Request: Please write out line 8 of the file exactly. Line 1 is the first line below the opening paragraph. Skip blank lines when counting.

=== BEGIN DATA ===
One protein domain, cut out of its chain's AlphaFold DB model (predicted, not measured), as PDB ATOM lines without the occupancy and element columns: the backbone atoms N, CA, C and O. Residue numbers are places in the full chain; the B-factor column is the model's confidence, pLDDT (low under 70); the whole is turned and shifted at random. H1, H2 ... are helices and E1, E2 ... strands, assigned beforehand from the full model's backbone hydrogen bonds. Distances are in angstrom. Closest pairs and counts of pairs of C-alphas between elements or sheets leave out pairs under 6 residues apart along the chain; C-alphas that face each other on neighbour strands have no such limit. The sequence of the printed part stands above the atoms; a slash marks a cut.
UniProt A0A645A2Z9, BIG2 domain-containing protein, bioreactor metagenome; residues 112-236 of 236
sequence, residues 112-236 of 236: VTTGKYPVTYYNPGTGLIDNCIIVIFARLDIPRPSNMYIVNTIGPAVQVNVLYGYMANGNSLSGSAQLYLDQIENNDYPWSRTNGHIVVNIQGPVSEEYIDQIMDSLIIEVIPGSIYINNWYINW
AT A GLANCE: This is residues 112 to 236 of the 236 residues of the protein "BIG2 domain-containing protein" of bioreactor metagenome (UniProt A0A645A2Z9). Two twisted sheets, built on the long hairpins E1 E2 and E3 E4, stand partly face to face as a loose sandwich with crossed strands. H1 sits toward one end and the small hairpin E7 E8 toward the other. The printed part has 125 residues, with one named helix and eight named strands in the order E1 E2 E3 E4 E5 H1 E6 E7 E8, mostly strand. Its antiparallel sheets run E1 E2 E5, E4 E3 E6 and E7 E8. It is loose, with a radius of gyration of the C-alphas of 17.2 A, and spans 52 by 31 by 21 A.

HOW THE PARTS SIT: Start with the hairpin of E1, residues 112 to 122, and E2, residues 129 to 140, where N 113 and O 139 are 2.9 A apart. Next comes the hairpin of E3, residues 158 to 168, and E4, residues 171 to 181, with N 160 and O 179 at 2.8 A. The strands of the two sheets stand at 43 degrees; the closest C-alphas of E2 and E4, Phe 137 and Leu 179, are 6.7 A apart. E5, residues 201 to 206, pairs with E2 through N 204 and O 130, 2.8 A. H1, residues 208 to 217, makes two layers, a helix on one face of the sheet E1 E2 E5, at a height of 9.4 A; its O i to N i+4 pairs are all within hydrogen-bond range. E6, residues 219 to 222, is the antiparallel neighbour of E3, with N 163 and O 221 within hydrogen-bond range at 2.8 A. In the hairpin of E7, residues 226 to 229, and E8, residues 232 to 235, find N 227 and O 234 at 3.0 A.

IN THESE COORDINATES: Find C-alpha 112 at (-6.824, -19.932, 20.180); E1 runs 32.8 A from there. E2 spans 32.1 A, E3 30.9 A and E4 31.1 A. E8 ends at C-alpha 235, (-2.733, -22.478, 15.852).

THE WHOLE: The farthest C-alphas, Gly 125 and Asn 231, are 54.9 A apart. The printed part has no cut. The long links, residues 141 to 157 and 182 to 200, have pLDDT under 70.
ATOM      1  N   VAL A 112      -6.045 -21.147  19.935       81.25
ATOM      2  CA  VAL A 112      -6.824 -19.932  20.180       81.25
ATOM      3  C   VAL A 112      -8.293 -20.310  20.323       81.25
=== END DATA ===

ATOM      2  CA  VAL A 112      -6.824 -19.932  20.180       81.25